UC Irvine researchers have discovered new ways to look at earthquakes and your front lawn. No, not how shakers rip up your green playground. We're talking one study that dispels notions about how experts estimate the potential for the next so-called "Big One," and a second that disproves the idea that urban "green" spaces—think residential lawns, grassy parkways and parks themselves—help counteract greenhouse gas emissions.
Lisa Grant Ludwig, associate professor of public health at UCI, led a research team composed of Anteaters and Sun Devils (Arizona State University) that established the age of a few dry stream channels with bends created by the San Andreas fault in the Carrizo Plain near Bakersfield. The team then determined how many earthquakes had occurred after the formation of each channel and approximately how much the fault had moved in each quake.
"The distance that a fault 'slips,' or moves, during a large earthquake reveals a lot about the mechanics of faults," Ludwig says in a UCI.edu feature by Tom Vasich of University Communications. "Getting slip measurements from past earthquakes is like getting a look under the hood of a car—it tells you a lot about the engine."
Looking under the hood revealed something unexpected: Fault slip varied from earthquake to earthquake instead of recurring in a uniform manner, as had been believed.
"The idea of slips repeating in characteristic ways is very appealing, because if you can figure that out, you're on your way to forecasting earthquakes with some reasonable confidence," Ludwig says in the piece. "But these results show that we don't understand the San Andreas fault as well as we thought we did."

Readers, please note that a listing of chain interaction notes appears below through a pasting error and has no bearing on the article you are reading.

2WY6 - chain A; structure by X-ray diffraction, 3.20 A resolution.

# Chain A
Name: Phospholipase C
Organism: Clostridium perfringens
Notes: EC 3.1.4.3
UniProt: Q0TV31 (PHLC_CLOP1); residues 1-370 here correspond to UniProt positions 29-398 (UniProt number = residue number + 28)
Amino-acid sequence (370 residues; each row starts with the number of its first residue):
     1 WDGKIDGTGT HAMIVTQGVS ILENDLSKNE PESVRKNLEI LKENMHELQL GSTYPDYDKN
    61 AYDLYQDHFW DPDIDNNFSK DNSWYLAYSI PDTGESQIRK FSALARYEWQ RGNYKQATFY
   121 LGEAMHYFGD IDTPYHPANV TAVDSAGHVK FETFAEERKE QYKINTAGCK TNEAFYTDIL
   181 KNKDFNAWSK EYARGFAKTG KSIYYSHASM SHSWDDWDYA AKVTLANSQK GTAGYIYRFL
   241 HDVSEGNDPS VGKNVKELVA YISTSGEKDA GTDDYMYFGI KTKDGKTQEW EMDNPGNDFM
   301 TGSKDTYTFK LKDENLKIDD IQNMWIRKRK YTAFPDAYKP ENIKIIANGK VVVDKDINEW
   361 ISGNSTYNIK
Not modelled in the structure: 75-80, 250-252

Results of the study, to be published online Jan. 21 at Science Express, show the amount of slip that has built up along the San Andreas fault in the Carrizo Plain matches that of the last "big one" to strike there in 1857, suggesting a similarly large earthquake could be coming to the region.
You're welcome, Carrizo Plainers!
"The recent disaster in Haiti is a reminder that a destructive quake can strike without warning," Ludwig says. "One thing that hasn't changed is the importance of preparedness and earthquake-resistant infrastructure in seismically active areas around the globe."
Earth system science postdoctoral researcher Amy Townsend-Small's study, which is to be published in the journal Geophysical Research Letters, finds total greenhouse gas emissions would decrease—in Southern California, at least—if lawns did not exist here at all.
Yes, turfgrass lawns do help remove carbon dioxide from the atmosphere through photosynthesis and store it as organic carbon in soil, making them important "carbon sinks." What, you think we're stupid?
What Townsend-Small discovered was maintaining those grassways requires fertilizer production, mowing, leaf blowing and other lawn management practices that emit four times more carbon than what is stored. And nitrous oxide, which is released from soil after fertilization, is a greenhouse gas that is 300 times more powerful than carbon dioxide.
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"Lawns look great—they're nice and green and healthy, and they're photosynthesizing a lot of organic carbon. But the carbon-storing benefits of lawns are counteracted by fuel consumption," Townsend-Small says in a second UCI.edu feature, this one by Jennifer Fitzenberger of University Communications.
Townsend-Small says the results of her research are important to greenhouse gas legislation being negotiated.
"We need this kind of carbon accounting to help reduce global warming," she says in the article. "The current trend is to count the carbon sinks and forget about the greenhouse gas emissions, but it clearly isn't enough."
Townsend-Small and colleague Claudia Czimczik analyzed grass in four parks near Irvine to come up with the findings. The study was supported by the Kearney Foundation of Soil Science and the U.S. Department of Agriculture.